While the Dodgers have been extremely quiet so far during the weeks leading up to the 2017 non-waiver trade deadline, the silence doesn’t necessarily mean the front office isn’t working hard to negotiate a trade or two in order to upgrade an already stacked 25-man roster. If there is one departmental weakness on the club, it could be the vulnerability of the bullpen, despite the NL-leading 2.90 ERA. Furthermore, it’s apparent that the team could benefit from the acquisition of an elite lefty specialist, and nobody fits the bill better than Zach Britton of the Orioles. And we’re here to tell you five reasons why.
Because he’s elite — Since being converted to a full-time reliever in 2014, Britton’s numbers are as good as any of the premiere firemen in baseball. Exclusively as a relief pitcher, he’s thrown 224 innings over 218 appearances in four seasons, and has posted a 1.41 ERA, a 0.96 WHIP, and a 2.43 FIP, along with 125 saves and 226 strikeouts. Last season, the southpaw logged 67 frames in 69 games, registering an insane 0.54 ERA and a 0.94 FIP with 47 saves and 74 punchouts. Without a doubt, the numbers speak volumes.
He can fill a number of different roles — Skipper Dave Roberts thrives on systematically piecing together his relief crew to form a bridge to All-World closer Kenley Jansen, and there’s no question that Britton could play several different parts for the Los Angeles relief crew. Should Jansen be unavailable, Britton could close. Should the Dodgers need a LOOGY, Britton could hold his own, made evident by his .185 BAA and a .241 SLGA versus lefty hitters over the entirety of 2016. And, he would also project as an outstanding setup man, the role in which the Dodgers would most likely utilize the Texas native.
He has a team-friendly contract — Britton will earn $11.4 million in 2017, a price tag that some say is a bit expensive for many a team’s budget, but the lefty’s skills are certainly commensurate with his salary. He’s still on the south side of 30 years of age, and although he’s arbitration eligible over the coming winter, the earliest he can become a free agent is in 2019. If the management team of the Dodgers are indeed able to orchestrate some type of deal, Britton would play into the future of the club, and would not be for a mere rental.
The Dodgers have the resources — Already ranked among the choice minor league systems in the entire game, the Los Angeles farm seemingly continues to grow and improve with each passing season. The Dodgers featured four players on Baseball America’s midseason Top 100 Prospects list, and appear to be plentifully stocked at almost every position on the diamond. Undeniably, Baltimore’s asking price would conceivably be incredibly high; however, if the front office crew elects to pull the trigger and go for broke this season, a big hit in a prospective deal would superficially put a small dent in the farm system.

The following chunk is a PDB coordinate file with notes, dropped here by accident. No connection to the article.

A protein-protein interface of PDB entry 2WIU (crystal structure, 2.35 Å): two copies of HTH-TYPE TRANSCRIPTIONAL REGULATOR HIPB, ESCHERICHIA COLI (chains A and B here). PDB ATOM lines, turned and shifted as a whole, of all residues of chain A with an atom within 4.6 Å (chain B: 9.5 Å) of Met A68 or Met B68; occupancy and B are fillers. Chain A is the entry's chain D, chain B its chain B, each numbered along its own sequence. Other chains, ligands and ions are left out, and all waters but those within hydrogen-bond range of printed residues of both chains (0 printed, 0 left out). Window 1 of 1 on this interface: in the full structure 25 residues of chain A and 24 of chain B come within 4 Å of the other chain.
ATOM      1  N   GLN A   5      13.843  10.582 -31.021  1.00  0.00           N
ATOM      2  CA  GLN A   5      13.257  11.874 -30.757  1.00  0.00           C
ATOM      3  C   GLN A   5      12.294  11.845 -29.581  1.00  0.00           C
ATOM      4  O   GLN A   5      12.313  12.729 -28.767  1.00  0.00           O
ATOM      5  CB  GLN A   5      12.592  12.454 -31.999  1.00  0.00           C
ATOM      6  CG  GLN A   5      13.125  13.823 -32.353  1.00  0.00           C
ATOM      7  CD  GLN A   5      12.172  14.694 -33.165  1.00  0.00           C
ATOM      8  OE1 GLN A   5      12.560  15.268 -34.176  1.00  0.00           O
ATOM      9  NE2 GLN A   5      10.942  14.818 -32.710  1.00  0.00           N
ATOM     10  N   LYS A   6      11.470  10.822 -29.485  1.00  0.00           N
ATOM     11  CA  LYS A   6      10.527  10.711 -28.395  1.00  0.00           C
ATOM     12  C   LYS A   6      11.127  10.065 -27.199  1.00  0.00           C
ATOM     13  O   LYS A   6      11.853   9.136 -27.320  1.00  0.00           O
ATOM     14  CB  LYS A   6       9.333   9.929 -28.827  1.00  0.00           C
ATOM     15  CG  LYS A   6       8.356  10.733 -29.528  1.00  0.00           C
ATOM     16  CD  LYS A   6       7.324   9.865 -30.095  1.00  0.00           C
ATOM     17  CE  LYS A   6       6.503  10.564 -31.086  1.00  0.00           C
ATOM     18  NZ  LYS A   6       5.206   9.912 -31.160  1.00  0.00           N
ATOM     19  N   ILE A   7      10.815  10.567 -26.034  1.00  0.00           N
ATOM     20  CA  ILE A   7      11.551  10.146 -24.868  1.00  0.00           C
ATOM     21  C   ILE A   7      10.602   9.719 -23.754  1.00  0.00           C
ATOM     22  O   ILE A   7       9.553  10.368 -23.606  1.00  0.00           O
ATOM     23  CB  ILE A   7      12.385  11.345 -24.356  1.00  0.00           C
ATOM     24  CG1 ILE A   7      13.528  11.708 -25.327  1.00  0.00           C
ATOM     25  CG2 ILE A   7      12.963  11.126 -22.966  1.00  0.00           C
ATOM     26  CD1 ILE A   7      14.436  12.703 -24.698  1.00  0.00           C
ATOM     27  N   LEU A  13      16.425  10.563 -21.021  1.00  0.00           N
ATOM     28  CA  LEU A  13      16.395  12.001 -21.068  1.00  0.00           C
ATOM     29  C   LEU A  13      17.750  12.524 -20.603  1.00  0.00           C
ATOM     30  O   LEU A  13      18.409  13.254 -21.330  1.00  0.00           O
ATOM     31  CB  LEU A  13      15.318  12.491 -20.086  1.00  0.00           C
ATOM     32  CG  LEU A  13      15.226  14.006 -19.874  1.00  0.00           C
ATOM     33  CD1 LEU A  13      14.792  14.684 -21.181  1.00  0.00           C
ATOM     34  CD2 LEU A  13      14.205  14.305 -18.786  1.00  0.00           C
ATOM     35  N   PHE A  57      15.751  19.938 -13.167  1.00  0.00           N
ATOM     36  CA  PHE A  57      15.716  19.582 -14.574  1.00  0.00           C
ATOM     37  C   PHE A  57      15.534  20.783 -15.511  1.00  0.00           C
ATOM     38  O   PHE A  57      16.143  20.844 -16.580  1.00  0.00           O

The final piece of the puzzle — Advanced scouts of opposing squads are well-aware that there are very few weaknesses on this 2017 version of the Dodgers, yet the addition of a quality left-handed reliever may be the final component to a formula that sees the team advancing deeply into the postseason. We’ve already discussed that all three of Luis Avilan, Grant Dayton and Adam Liberatore are running out of time to emerge as the club’s go-to lefty specialist, and Britton would solve that problem in exponential fashion. Theoretically, on paper, there’s not much else the Dodgers need to be a complete team.
Of course, many obstacles stand in the way of both sides completing a trade, besides the fact that sometimes no matter how hard either clubs try, an impasse is often reached for any number of reasons. To start, a few of the latest whispers have the Orioles asking about Walker Buehler, Yadier Alvarez and Alex Verdugo, three players who the Dodgers would have a hard time sending away in any deal. Another factor is Britton’s health — returning from the DL on July 5 from a forearm strain, Britton missed more than two months, and has yet to prove that he’s able to pitch on consecutive days without rest.
In the end, the question of the day is whether or not a bullpen upgrade would provide a boost to the Dodgers in their quest for a World Championship for 2017. Looking at how far a underrated Indians team advanced last year with the addition of Andrew Miller, and seeing what the Royals accomplished in 2015 with the trio of Kelvin Herrera, Wade Davis and Greg Holland may provide the answer.
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3 thoughts on “5 Reasons Why Dodgers Should Pursue Zach Britton Before 2017 Trade Deadline”
A little worried about Britton, isn’t forearm strain a precursor to a t j surgery?
I think that’s what could be on the minds of Andrew Friedman and his crew.